Lemonade Stand/Developer Documentation

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< Lemonade Stand
Revision as of 15:38, 11 November 2010 by Qalthos (talk | contribs)
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There are three files which handle the running of Lemonade Stand. They are broken up into data, logic, and GUI drawing.

Data: constants.py

The easiest file to get into is constants.py. This file has collections of all the different modifiable elements in the game, along with any important constants, like starting money or lemonade price.

Each section consists of a dictionary or list, possibly containing more dictionaries. To change a value in the game, simply make the corresponding change in the file. For example, to make sugar cost $.07 per unit instead of $.05, change 'cost': 5 to 'cost': 7 under 'Sugar'.

Logic: LemonadeMain.py

There are a lot of methods for querying the state of the logic in here, but the most important ones are process_day_logic(), process_change(), and process_day_end()

process_day_logic() is the main method which calculates how many items you can buy, calculates how many customers show up at your shop, and how many drinks you manage to sell to your customers that day. in other words, it gets run to calculate the outcome of the 'day' phase.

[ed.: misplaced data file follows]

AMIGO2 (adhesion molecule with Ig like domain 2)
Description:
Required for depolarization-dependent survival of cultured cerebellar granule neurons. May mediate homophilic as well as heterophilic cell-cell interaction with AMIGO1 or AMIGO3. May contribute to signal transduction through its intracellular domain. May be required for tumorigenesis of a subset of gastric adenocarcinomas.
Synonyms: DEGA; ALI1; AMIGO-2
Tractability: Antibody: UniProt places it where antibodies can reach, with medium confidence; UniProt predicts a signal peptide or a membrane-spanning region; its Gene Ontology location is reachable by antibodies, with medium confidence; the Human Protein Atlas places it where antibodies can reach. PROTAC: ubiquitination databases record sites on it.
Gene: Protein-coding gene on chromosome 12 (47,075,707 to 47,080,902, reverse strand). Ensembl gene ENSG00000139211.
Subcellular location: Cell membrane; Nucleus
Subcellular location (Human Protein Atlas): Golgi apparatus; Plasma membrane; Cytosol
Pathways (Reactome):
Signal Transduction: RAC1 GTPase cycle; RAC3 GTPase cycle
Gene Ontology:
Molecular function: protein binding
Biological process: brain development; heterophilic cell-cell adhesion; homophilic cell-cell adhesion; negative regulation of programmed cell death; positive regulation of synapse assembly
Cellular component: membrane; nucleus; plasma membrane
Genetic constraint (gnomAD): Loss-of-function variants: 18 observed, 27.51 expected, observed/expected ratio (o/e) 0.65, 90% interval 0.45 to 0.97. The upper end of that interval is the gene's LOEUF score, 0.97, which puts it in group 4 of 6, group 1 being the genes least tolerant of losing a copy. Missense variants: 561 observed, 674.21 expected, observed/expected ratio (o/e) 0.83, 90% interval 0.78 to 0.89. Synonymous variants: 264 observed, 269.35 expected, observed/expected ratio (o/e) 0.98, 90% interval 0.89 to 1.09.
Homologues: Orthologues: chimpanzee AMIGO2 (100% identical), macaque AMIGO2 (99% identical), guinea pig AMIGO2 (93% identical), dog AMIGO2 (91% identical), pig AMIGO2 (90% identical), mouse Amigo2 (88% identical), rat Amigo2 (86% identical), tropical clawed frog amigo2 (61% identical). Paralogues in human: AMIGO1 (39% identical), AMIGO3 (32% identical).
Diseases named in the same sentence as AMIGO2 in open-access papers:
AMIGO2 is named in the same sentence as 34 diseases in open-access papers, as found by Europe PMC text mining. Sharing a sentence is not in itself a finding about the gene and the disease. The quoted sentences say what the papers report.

process_change() runs the user's input against the change-counting algorithm to see if the user has picked the correct amount. If the amount is right, it allows the player to proceed, otherwise it prompts the player that he has not succeeded and restarts the input.

process_day_end() simply calls all events that happen at the end of the day, like random events, weather changes, etc. If a new type of event is introduced it should probably get called here.

GUI: LemonadeGui.py

This file is broken up into a number of small methods each tasked with drawing one discrete element of the GUI. These methods are then called by the draw() method which is in turn called when the game engine detects that something has changed on the screen.

Methods should be as modular as it makes sense for them to be, with an eye towards keeping the XO from having to draw too much too often. In other words, try to build as much as possible at once, but move anything that gets reused often to it's own method.